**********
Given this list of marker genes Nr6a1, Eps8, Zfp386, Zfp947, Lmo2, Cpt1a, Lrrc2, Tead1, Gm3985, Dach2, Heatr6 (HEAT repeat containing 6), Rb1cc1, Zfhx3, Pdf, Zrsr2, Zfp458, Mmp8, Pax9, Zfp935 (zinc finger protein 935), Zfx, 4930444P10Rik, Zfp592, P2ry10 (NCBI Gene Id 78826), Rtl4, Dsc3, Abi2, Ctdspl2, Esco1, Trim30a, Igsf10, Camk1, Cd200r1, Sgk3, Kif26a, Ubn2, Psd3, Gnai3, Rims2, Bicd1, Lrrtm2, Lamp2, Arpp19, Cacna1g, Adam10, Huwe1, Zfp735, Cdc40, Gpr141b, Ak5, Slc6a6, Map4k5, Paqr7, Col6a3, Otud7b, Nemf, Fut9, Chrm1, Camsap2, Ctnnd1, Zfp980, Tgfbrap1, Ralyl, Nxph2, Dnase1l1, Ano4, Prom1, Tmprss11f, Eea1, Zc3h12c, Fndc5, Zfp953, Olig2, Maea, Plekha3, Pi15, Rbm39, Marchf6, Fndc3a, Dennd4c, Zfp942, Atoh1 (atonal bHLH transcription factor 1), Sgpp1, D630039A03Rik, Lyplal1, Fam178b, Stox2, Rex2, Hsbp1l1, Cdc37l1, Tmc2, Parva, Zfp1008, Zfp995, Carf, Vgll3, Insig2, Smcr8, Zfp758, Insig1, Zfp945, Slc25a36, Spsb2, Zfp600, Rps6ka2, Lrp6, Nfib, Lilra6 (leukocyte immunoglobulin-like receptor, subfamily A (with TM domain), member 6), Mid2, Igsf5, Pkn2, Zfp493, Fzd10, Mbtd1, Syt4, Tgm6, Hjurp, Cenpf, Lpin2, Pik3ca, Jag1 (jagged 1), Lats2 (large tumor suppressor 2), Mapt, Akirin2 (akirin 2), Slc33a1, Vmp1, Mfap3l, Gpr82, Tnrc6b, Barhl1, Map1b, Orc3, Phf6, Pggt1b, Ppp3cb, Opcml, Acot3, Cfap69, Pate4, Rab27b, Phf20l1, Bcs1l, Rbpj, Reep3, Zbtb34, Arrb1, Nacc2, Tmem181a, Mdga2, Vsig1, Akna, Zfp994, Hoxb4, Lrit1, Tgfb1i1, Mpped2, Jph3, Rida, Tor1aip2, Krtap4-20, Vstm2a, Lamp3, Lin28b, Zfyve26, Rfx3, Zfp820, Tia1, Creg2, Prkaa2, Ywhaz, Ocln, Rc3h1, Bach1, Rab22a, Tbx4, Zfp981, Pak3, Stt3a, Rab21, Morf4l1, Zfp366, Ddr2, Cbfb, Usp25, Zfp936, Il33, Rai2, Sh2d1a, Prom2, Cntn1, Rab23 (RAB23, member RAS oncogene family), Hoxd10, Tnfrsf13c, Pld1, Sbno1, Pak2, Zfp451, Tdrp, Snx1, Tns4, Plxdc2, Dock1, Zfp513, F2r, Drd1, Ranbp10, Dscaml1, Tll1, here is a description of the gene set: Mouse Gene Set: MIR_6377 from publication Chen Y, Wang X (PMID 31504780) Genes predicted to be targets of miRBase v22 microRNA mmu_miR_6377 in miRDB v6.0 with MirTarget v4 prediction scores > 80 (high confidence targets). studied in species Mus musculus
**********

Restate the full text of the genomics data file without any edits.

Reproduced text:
Given this list of marker genes Nr6a1, Eps8, Zfp386, Zfp947, Lmo2, Cpt1a, Lrrc2, Tead1, Gm3985, Dach2, Heatr6 (HEAT repeat containing 6), Rb1cc1, Zfhx3, Pdf, Zrsr2, Zfp458, Mmp8, Pax9, Zfp935 (zinc finger protein 935), Zfx, 4930444P10Rik, Zfp592, P2ry10 (NCBI Gene Id 78826), Rtl4, Dsc3, Abi2, Ctdspl2, Esco1, Trim30a, Igsf10, Camk1, Cd200r1, Sgk3, Kif26a, Ubn2, Psd3, Gnai3, Rims2, Bicd1, Lrrtm2, Lamp2, Arpp19, Cacna1g, Adam10, Huwe1, Zfp735, Cdc40, Gpr141b, Ak5, Slc6a6, Map4k5, Paqr7, Col6a3, Otud7b, Nemf, Fut9, Chrm1, Camsap2, Ctnnd1, Zfp980, Tgfbrap1, Ralyl, Nxph2, Dnase1l1, Ano4, Prom1, Tmprss11f, Eea1, Zc3h12c, Fndc5, Zfp953, Olig2, Maea, Plekha3, Pi15, Rbm39, Marchf6, Fndc3a, Dennd4c, Zfp942, Atoh1 (atonal bHLH transcription factor 1), Sgpp1, D630039A03Rik, Lyplal1, Fam178b, Stox2, Rex2, Hsbp1l1, Cdc37l1, Tmc2, Parva, Zfp1008, Zfp995, Carf, Vgll3, Insig2, Smcr8, Zfp758, Insig1, Zfp945, Slc25a36, Spsb2, Zfp600, Rps6ka2, Lrp6, Nfib, Lilra6 (leukocyte immunoglobulin-like receptor, subfamily A (with TM domain), member 6), Mid2, Igsf5, Pkn2, Zfp493, Fzd10, Mbtd1, Syt4, Tgm6, Hjurp, Cenpf, Lpin2, Pik3ca, Jag1 (jagged 1), Lats2 (large tumor suppressor 2), Mapt, Akirin2 (akirin 2), Slc33a1, Vmp1, Mfap3l, Gpr82, Tnrc6b, Barhl1, Map1b, Orc3, Phf6, Pggt1b, Ppp3cb, Opcml, Acot3, Cfap69, Pate4, Rab27b, Phf20l1, Bcs1l, Rbpj, Reep3, Zbtb34, Arrb1, Nacc2, Tmem181a, Mdga2, Vsig1, Akna, Zfp994, Hoxb4, Lrit1, Tgfb1i1, Mpped2, Jph3, Rida, Tor1aip2, Krtap4-20, Vstm2a, Lamp3, Lin28b, Zfyve26, Rfx3, Zfp820, Tia1, Creg2, Prkaa2, Ywhaz, Ocln, Rc3h1, Bach1, Rab22a, Tbx4, Zfp981, Pak3, Stt3a, Rab21, Morf4l1, Zfp366, Ddr2, Cbfb, Usp25, Zfp936, Il33, Rai2, Sh2d1a, Prom2, Cntn1, Rab23 (RAB23, member RAS oncogene family), Hoxd10, Tnfrsf13c, Pld1, Sbno1, Pak2, Zfp451, Tdrp, Snx1, Tns4, Plxdc2, Dock1, Zfp513, F2r, Drd1, Ranbp10, Dscaml1, Tll1, here is a description of the gene set: Mouse Gene Set: MIR_6377 from publication Chen Y, Wang X (PMID 31504780) Genes predicted to be targets of miRBase v22 microRNA mmu_miR_6377 in miRDB v6.0 with MirTarget v4 prediction scores > 80 (high confidence targets). studied in species Mus musculus